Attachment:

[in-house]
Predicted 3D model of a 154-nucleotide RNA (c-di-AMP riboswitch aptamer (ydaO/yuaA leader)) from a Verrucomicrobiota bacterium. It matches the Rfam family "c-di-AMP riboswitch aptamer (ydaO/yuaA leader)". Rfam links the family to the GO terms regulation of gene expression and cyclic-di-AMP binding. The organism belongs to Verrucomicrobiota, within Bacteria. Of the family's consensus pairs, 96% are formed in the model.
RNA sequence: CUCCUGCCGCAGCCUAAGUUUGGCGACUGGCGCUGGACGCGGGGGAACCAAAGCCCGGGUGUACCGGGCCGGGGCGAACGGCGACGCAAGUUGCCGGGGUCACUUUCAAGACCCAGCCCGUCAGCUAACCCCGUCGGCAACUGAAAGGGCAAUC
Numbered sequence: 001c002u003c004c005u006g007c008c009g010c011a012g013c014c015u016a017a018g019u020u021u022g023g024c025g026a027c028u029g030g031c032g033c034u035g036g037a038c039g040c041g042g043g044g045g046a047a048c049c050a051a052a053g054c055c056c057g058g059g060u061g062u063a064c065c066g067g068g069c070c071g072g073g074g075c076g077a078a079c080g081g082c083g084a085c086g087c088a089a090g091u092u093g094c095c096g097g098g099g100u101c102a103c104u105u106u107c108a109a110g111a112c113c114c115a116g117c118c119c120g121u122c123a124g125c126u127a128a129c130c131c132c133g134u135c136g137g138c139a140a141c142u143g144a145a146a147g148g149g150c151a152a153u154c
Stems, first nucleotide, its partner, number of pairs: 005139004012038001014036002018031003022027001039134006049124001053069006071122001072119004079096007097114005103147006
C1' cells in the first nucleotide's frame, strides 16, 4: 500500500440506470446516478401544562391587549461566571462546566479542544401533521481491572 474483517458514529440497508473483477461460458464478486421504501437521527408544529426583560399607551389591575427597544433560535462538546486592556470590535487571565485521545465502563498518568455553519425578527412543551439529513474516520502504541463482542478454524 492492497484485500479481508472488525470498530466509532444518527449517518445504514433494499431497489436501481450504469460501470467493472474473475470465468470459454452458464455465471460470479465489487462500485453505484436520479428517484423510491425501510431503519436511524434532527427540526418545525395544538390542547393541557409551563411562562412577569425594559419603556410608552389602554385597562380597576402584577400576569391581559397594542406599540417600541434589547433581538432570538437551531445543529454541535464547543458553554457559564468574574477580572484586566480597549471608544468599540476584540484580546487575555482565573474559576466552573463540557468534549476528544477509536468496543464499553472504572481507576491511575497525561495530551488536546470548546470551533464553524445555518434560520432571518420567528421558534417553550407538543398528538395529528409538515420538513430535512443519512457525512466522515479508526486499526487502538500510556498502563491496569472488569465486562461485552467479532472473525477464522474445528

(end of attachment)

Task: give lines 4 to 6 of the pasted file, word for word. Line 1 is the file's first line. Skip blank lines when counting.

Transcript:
Numbered sequence: 001c002u003c004c005u006g007c008c009g010c011a012g013c014c015u016a017a018g019u020u021u022g023g024c025g026a027c028u029g030g031c032g033c034u035g036g037a038c039g040c041g042g043g044g045g046a047a048c049c050a051a052a053g054c055c056c057g058g059g060u061g062u063a064c065c066g067g068g069c070c071g072g073g074g075c076g077a078a079c080g081g082c083g084a085c086g087c088a089a090g091u092u093g094c095c096g097g098g099g100u101c102a103c104u105u106u107c108a109a110g111a112c113c114c115a116g117c118c119c120g121u122c123a124g125c126u127a128a129c130c131c132c133g134u135c136g137g138c139a140a141c142u143g144a145a146a147g148g149g150c151a152a153u154c
Stems, first nucleotide, its partner, number of pairs: 005139004012038001014036002018031003022027001039134006049124001053069006071122001072119004079096007097114005103147006
C1' cells in the first nucleotide's frame, strides 16, 4: 500500500440506470446516478401544562391587549461566571462546566479542544401533521481491572 474483517458514529440497508473483477461460458464478486421504501437521527408544529426583560399607551389591575427597544433560535462538546486592556470590535487571565485521545465502563498518568455553519425578527412543551439529513474516520502504541463482542478454524 492492497484485500479481508472488525470498530466509532444518527449517518445504514433494499431497489436501481450504469460501470467493472474473475470465468470459454452458464455465471460470479465489487462500485453505484436520479428517484423510491425501510431503519436511524434532527427540526418545525395544538390542547393541557409551563411562562412577569425594559419603556410608552389602554385597562380597576402584577400576569391581559397594542406599540417600541434589547433581538432570538437551531445543529454541535464547543458553554457559564468574574477580572484586566480597549471608544468599540476584540484580546487575555482565573474559576466552573463540557468534549476528544477509536468496543464499553472504572481507576491511575497525561495530551488536546470548546470551533464553524445555518434560520432571518420567528421558534417553550407538543398528538395529528409538515420538513430535512443519512457525512466522515479508526486499526487502538500510556498502563491496569472488569465486562461485552467479532472473525477464522474445528